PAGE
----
Introduction to Video Art
In this course we will study the brief history of video art and apply our observations to our own studio practice. With the technology at our disposal, students will learn the technical skills of planning, producing, and editing video and apply them to their own ideas for time-based, digital works of art. We will watch, read, and discuss historical examples from the medium to understand its role in our visual culture. Sampling both historical and contemporary editing techniques, each class will introduce a new editing skill that will help students work towards completing an original piece of video art which they will have the option to screen during the final class. Students should plan to gather their recordings and source material outside of class and reserve studio time for editing. This hybrid studio class is intended for all levels of familiarity with video art and editing. While this class has few requirements, video production can involve other equipment for which recommendations will be provided depending on the student’s direction.
Please note: this is an 8-session course. Fleisher will be closed on January 16 and February 20 in observance of Martin Luther King Jr. Day and President’s Day.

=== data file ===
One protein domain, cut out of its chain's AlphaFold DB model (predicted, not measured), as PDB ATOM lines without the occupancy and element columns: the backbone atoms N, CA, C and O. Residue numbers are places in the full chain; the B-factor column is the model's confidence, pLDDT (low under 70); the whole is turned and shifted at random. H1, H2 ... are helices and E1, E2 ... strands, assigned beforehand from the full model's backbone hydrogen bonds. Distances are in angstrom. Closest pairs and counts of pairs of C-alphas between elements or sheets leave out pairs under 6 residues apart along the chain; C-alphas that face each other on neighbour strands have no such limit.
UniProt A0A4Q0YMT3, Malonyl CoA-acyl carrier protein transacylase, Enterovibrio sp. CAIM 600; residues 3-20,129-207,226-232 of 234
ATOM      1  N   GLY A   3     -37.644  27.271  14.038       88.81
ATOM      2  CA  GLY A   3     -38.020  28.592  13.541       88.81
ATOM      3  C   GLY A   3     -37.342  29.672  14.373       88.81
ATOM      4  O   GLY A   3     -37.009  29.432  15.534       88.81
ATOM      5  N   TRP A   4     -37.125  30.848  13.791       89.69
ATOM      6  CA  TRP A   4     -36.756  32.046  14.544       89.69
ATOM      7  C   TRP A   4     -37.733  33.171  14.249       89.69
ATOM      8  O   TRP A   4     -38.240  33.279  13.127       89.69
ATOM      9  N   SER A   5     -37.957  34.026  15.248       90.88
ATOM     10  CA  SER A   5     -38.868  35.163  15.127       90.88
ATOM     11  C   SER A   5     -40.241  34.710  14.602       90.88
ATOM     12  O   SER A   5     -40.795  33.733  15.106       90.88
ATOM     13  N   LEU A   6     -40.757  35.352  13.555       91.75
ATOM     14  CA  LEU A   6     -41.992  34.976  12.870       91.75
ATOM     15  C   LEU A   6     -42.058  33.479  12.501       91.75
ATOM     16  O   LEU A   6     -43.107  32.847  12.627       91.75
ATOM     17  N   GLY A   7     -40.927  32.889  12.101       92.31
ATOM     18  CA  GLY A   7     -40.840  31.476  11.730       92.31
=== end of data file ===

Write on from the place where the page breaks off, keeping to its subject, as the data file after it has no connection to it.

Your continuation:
This is an in-person class which will take place onsite at Fleisher. Please review our COVID-19 community safety policies for current guidelines.
Tuition Assistance is Available
To make our classes and workshops accessible to everyone, Fleisher offers tuition assistance every term so that everyone can join our creative community. Tuition assistance applications can be completed once registration is open by clicking here. The deadline to apply for winter term assistance is Wednesday, November 23; Notifications will be sent by Wednesday, December 7.
What you will learn:
Introductory information about the history of video art
Introductory skills for video editing
Foundations and processes of conceptual experimentation to include developing your ideas, gathering footage, editing footage, and considering the best venues and methods for sharing your work.
Any digital camera capable of recording video (phone, tablet, DSLR, etc.)
A way to easily transfer your recordings to a computer (This will vary depending on your camera, but we can sort this out during the first class if additional help is needed.)
Please bring an external flash or hard drive to class or be prepared to save your work on a cloud-based storage alternative. Fleisher’s computers are shared tools and the hard drives are cleared regularly to keep them in good working condition.
Notebook or sketchbook